The House Agriculture Appropriations Committee approved $74 billion for food and agriculture programs Wednesday. While avoiding a fight on price supports for milk, the committee approved an amendment aimed at agricultural checkoffs, particularly the pork checkoff program.

Rep. Marcy Kaptur, D-Ohio, introduced an amendment designed to block USDA from implementing a court settlement with pork producers, allowing the national checkoff program to continue.

The Kaptur amendment states: “None of the funds appropriated or otherwise made available by this Act may be used to maintain, modify or implement any assessment against agricultural producers as part of a commodity promotion, research and consumer information order, known as a checkoff program, that has not been approved by the affected producers in accordance with the statutory requirements applicable to the order.”

In response, the National Pork Producers Council contends the amendment “represents politics intruding on the pork checkoff program – again.” The pork checkoff is operating under the settlement agreement reached Feb. 28 between USDA and pork producers. In that agreement, Agriculture Secretary Ann Veneman set aside the Jan. 11 announcement that the pork checkoff would end. As a result, the National Pork Producers Council is ending its general contractor relationship with the National Pork Board for managing checkoff-funded programs.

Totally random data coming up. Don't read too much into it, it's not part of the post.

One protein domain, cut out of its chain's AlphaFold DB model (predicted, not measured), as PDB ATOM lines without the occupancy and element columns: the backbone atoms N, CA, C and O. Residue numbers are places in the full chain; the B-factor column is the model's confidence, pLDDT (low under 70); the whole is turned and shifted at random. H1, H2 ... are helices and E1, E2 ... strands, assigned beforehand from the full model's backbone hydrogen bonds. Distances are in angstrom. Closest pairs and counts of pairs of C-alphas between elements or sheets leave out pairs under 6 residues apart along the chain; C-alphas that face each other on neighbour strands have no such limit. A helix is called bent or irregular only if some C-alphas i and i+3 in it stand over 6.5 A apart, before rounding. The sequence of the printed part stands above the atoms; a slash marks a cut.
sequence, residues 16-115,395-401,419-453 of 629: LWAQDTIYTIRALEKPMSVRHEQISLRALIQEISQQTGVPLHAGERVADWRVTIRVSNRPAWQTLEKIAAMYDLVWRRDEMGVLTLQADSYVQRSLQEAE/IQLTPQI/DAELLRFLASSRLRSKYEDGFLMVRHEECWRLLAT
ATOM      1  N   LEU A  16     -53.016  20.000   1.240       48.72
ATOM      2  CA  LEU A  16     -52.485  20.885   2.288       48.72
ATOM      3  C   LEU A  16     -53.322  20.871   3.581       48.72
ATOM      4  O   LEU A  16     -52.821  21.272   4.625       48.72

“It’s unfortunate given the facts that surround the petition process, referendum and settlement agreement,” says Barb Determan, NPPC producer president. “As Rep. Kaptur is aware, an insufficient number of valid signatures on the petition were collected to trigger a pork checkoff referendum. USDA reported that fact in January 2000. Also, the vote itself was flawed and filled with irregularities. For these reasons, a federal judge issued a temporary restraining order to keep the pork checkoff in place.”

Kaptur’s amendment is drawing strong support from checkoff opponents, such as the Campaign for Family Farms. These groups contend the vote was legal and are petitioning the Bush administration to reverse Secretary Veneman’s decision.